High bride price has also increased some alternative forms of marriage. Disadvantaged surplus males may purchase trafficked women as brides. This behavior usually wins sympathy and support from fellow villagers. The high bride price also leads to fraudulent marriages, widely reported across China, in which women pretend to marry but only at a high bride price. Once they have received the money, they flee. In one county of Inner Mongolia, there were over 200 cases of such marriages between 2000 and 2004, causing not only financial loss but occasional violence.
The shortage of females has increased female social mobility. A large number of women have been able to migrate from the countryside to the cities or from the poor south to the coastal, rich southern provinces through marriage. This spatial shift makes men from rural, destitute farmlands bear the consequences. The Chinese government is concerned with the issue of surplus males and the skyrocketing bride price, and China has witnessed a decline in SRB, which may help alleviate the competition for brides, especially for people in the lower social strata. Some local regulations have been issued intending to limit the prices paid, and these have functioned to some degree. But for China to make good on its promise of harmonious development, further countermeasures against this phenomenon will be necessary.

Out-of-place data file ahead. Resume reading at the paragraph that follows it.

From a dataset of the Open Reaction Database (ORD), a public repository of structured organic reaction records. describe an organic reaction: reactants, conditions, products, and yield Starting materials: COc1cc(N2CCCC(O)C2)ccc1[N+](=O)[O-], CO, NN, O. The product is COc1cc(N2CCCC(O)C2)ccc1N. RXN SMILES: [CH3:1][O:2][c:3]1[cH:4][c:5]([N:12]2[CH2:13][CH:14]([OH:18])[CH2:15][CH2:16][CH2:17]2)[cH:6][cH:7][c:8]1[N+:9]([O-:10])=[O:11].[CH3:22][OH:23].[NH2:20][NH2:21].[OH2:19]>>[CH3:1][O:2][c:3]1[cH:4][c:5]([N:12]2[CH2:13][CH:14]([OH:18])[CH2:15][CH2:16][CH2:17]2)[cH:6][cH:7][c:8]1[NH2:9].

Quanbao Jiang is professor in Demography at the Institute for Population and Development Studies at Xi’an Jiaotong University. His research interests include gender discrimination, fertility behaviour and policy in China. Image Credit: CC by xingtu/Flickr.